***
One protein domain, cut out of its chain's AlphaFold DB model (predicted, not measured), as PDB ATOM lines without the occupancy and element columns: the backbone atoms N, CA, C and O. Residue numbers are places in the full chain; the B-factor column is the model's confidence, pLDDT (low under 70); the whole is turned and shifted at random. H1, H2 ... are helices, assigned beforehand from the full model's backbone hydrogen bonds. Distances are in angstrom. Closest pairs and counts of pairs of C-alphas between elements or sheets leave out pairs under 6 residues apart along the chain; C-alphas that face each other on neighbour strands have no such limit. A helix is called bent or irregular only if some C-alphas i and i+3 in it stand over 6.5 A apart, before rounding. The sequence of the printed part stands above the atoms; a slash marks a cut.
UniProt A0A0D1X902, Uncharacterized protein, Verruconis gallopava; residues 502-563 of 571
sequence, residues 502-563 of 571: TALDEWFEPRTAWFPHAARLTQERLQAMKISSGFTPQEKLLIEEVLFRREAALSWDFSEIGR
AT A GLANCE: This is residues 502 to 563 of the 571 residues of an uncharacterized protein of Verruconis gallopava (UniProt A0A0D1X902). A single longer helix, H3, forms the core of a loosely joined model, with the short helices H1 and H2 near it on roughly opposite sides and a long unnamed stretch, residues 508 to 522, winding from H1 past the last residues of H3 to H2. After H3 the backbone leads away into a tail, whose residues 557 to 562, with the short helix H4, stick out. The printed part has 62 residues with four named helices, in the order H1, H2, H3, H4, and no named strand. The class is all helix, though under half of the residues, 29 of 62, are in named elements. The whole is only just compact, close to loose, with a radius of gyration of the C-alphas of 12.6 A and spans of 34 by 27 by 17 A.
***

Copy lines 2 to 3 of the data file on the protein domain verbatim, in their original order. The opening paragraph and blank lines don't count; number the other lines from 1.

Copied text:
sequence, residues 502-563 of 571: TALDEWFEPRTAWFPHAARLTQERLQAMKISSGFTPQEKLLIEEVLFRREAALSWDFSEIGR
AT A GLANCE: This is residues 502 to 563 of the 571 residues of an uncharacterized protein of Verruconis gallopava (UniProt A0A0D1X902). A single longer helix, H3, forms the core of a loosely joined model, with the short helices H1 and H2 near it on roughly opposite sides and a long unnamed stretch, residues 508 to 522, winding from H1 past the last residues of H3 to H2. After H3 the backbone leads away into a tail, whose residues 557 to 562, with the short helix H4, stick out. The printed part has 62 residues with four named helices, in the order H1, H2, H3, H4, and no named strand. The class is all helix, though under half of the residues, 29 of 62, are in named elements. The whole is only just compact, close to loose, with a radius of gyration of the C-alphas of 12.6 A and spans of 34 by 27 by 17 A.